“By receiving more frequently through this sacrament the gift of the Father’s mercy, we are spurred to be merciful as he is merciful.” (Catechism of the Catholic Church, para. 1458)
God’s mercy is endlessly surprising. There is no getting used to the feeling of having to pray a few short prayers in reparation for all the trash that I’ve revealed to Father in the confessional. Our Lord seems to bend over backwards in order to stress to His little creatures that we must simply return to Him with contrite hearts, and He’ll forgive us—no matter what we’ve done.
That type of mercy is almost painful to experience. It’s painful to our pride to accept what we’ve committed against our all-loving God and the people He’s put around us and also hard to accept that He would so freely and eagerly take us back. Later in the Catechism we read, “A trusting humility brings us back into the light of communion between the Father and His Son Jesus Christ and with one another, so that ‘we receive from him whatever we ask.’” (2631)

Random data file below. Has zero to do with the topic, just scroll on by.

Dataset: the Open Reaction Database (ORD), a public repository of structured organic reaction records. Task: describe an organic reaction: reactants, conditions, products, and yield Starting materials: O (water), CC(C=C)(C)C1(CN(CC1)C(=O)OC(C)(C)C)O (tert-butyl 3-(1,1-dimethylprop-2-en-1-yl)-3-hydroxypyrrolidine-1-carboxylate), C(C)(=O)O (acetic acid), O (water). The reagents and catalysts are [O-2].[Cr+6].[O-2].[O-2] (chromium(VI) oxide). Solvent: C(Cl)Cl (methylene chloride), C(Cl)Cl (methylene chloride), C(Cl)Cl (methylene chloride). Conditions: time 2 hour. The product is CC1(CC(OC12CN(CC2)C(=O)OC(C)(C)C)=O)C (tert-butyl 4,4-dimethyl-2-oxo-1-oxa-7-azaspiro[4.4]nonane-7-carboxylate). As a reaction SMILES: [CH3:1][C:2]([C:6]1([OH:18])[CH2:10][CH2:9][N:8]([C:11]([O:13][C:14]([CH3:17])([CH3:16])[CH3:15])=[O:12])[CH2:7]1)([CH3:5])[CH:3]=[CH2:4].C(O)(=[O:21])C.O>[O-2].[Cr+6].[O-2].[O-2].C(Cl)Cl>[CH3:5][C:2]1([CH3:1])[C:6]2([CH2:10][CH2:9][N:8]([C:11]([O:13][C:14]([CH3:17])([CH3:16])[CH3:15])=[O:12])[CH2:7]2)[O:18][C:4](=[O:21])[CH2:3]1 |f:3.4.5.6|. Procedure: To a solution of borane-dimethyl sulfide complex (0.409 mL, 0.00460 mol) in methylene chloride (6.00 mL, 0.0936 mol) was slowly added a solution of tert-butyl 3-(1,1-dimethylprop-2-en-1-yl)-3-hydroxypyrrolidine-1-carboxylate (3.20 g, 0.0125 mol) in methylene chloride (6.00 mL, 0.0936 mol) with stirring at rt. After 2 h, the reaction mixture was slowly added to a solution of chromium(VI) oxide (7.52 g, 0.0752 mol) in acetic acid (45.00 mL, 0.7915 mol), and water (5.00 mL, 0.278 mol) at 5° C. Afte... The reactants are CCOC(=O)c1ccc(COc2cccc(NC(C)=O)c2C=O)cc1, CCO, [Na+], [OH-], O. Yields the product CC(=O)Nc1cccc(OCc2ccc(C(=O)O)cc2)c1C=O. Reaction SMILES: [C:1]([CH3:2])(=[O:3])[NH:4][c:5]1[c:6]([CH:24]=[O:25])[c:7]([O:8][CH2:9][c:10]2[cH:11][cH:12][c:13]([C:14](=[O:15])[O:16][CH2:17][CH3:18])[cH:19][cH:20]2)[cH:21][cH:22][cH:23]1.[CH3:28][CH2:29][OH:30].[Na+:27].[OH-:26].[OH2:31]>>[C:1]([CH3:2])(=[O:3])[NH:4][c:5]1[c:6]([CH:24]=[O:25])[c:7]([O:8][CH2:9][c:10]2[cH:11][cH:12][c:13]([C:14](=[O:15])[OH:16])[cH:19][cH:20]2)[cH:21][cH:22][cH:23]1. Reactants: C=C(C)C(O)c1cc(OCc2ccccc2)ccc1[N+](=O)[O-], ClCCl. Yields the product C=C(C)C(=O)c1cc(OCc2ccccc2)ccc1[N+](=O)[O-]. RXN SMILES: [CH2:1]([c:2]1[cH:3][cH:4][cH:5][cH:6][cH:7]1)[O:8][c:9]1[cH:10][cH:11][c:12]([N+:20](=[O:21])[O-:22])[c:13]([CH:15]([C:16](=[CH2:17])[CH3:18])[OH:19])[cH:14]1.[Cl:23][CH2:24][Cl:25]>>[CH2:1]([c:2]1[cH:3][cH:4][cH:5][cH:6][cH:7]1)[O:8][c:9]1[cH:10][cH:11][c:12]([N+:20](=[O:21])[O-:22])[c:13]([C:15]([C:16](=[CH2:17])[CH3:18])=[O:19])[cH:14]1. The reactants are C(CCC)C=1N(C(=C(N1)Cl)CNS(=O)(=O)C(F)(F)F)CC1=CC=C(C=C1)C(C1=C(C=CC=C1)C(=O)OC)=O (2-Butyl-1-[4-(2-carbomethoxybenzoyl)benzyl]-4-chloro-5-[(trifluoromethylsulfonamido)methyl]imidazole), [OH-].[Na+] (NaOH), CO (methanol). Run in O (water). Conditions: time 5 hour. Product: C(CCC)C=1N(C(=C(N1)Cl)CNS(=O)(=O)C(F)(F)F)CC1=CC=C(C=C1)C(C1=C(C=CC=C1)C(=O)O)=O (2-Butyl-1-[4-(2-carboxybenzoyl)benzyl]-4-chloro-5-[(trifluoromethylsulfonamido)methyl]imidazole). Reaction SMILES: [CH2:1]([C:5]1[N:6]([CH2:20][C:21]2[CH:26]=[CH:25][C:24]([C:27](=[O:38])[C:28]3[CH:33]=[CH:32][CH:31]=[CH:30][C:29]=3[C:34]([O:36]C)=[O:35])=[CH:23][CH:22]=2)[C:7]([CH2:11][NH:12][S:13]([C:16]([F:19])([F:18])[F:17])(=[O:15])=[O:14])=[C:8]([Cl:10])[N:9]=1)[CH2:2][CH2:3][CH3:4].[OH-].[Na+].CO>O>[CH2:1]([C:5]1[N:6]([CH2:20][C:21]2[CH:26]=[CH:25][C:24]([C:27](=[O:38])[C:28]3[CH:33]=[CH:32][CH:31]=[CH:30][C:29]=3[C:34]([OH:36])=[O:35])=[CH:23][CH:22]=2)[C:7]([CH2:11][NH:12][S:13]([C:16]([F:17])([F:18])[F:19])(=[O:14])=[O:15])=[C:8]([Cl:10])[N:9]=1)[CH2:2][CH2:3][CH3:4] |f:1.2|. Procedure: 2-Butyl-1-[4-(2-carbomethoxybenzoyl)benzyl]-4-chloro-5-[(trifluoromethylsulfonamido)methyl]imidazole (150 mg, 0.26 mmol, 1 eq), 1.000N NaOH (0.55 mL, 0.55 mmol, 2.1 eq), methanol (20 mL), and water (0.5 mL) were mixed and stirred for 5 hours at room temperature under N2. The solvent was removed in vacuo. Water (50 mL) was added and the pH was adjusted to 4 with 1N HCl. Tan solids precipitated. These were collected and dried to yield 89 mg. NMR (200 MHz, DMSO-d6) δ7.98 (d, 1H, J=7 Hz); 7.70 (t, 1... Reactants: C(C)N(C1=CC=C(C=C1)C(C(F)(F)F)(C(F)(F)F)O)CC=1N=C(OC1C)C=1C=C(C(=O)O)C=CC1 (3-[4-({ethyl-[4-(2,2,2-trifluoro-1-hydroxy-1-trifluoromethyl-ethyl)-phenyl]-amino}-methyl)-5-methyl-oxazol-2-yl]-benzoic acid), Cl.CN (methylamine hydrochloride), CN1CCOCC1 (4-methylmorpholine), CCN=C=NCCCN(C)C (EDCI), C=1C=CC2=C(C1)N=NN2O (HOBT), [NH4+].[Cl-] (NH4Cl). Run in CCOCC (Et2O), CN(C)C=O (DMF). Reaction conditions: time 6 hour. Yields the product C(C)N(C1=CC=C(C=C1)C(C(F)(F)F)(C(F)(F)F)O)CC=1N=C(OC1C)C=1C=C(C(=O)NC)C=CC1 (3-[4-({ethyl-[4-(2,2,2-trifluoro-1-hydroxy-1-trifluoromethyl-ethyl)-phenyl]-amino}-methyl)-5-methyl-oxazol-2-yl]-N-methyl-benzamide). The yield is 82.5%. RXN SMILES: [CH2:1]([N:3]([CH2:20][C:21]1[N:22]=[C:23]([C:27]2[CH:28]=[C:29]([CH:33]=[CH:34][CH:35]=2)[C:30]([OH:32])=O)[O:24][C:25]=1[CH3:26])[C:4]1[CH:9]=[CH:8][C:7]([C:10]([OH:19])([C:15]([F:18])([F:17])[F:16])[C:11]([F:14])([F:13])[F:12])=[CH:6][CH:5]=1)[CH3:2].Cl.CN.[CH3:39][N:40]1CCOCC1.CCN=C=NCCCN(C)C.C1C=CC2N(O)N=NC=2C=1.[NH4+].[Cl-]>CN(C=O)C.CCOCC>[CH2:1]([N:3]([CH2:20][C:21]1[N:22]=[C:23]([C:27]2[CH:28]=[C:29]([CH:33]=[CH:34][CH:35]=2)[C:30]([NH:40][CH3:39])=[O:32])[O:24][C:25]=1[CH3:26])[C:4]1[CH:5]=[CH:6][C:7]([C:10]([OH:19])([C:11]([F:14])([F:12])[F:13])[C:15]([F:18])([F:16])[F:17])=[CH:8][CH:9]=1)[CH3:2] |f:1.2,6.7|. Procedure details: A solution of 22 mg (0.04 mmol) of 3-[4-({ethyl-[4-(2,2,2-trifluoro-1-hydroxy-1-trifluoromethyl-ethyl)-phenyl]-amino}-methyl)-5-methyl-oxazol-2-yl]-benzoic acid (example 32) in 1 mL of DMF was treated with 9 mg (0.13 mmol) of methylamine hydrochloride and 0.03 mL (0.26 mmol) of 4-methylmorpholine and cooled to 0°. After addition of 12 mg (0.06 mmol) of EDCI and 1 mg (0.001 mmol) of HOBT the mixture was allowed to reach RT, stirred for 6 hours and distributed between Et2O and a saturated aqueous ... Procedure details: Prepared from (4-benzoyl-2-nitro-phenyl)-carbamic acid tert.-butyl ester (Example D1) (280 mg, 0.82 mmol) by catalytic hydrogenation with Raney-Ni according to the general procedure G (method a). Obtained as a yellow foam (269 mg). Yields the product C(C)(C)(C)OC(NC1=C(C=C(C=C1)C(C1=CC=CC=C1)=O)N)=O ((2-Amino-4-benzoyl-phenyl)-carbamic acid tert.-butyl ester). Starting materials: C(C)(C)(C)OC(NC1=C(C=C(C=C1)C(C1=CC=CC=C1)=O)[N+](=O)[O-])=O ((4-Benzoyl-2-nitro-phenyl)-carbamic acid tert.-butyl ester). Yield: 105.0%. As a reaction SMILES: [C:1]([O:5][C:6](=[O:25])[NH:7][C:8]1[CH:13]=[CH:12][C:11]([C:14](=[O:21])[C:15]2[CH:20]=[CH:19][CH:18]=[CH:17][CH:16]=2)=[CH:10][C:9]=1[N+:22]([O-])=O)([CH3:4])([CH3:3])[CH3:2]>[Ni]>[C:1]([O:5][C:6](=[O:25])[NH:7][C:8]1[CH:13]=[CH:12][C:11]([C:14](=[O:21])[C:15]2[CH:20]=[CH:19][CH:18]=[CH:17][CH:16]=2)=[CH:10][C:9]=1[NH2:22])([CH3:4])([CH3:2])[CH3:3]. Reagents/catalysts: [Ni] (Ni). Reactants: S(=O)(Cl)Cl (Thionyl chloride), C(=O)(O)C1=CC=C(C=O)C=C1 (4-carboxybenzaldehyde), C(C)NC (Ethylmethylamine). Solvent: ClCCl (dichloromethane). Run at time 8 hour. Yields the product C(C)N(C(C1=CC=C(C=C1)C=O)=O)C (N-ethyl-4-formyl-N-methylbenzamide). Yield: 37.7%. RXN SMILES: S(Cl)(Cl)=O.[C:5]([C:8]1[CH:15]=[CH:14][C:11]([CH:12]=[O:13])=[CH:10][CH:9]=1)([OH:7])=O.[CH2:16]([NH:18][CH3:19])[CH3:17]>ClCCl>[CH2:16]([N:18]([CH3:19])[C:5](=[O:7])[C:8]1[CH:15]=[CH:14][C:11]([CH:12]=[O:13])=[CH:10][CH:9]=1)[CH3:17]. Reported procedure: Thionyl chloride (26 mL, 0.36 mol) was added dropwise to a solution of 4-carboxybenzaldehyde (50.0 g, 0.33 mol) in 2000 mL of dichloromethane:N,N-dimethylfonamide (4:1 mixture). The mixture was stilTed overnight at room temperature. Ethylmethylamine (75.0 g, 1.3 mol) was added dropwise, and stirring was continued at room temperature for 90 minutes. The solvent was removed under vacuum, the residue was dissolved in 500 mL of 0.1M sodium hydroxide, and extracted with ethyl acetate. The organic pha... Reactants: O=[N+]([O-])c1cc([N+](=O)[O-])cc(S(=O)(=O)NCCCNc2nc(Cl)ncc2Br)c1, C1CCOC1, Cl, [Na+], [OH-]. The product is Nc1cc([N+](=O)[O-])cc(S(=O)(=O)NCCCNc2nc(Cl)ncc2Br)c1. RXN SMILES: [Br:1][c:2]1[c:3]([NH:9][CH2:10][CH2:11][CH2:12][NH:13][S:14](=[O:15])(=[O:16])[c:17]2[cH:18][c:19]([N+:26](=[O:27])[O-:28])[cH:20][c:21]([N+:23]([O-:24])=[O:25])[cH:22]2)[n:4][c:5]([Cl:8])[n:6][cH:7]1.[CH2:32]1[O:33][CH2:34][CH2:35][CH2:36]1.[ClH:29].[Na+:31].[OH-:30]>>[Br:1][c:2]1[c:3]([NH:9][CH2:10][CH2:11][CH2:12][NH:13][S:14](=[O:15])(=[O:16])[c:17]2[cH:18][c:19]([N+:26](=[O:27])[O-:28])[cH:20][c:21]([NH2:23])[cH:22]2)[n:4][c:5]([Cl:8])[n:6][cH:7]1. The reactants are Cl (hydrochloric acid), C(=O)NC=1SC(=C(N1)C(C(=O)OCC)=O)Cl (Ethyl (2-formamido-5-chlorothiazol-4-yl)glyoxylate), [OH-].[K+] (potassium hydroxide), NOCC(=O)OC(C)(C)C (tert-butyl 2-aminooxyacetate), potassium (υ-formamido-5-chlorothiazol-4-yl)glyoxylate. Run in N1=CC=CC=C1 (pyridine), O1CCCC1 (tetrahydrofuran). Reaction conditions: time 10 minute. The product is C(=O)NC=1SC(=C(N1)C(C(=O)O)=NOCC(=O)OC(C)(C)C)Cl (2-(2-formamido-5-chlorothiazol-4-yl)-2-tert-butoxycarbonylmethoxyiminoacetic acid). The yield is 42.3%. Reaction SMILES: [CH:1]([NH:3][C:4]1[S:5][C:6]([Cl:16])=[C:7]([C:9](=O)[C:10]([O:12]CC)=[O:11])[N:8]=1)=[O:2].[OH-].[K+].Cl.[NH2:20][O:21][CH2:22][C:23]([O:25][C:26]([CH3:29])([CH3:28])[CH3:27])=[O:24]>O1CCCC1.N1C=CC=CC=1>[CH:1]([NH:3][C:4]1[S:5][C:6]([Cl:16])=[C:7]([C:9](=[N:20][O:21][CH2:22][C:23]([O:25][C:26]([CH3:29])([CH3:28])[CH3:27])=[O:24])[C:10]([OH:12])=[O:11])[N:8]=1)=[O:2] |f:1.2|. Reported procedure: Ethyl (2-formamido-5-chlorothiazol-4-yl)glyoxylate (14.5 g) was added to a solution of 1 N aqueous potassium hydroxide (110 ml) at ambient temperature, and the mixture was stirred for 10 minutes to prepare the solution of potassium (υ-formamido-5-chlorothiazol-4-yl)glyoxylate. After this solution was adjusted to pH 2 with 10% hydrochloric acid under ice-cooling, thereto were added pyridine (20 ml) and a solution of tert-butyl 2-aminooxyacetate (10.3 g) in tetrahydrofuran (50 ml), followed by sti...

If we can, though, pray for the courage to be humble and make a good confession and get into the habit of doing so regularly, we will become capable of more beauty and mercy than we ever could have before.
The Catechism quotes St. Augustine on the luminescence of confessing our sins:
Whoever confesses his sins…is already working with God. God indicts your sins; if you also indict them, you are joined with God. Man and sinner are, so to speak, two realities: when you hear “man”—this is what God has made; when you hear “sinner”—this is what man himself has made. Destroy what you have made, so that God may save what he has made…When you begin to abhor what you have made, it is then that your good works are beginning, since you are accusing yourself of your evil works. The beginning of good works is the confession of evil works. You do the truth and come to the light. (1458)
This fall we can take a few serious minutes to think if there is anything eating away at our peace, some dark corner of our heart that’s hiding itself from God. We can pray for the strength of humility to bring it to confession and leave it there, inviting God to come remake us—lighter, brighter, and more merciful ourselves.
Copyright 2014 Meg Matenaer
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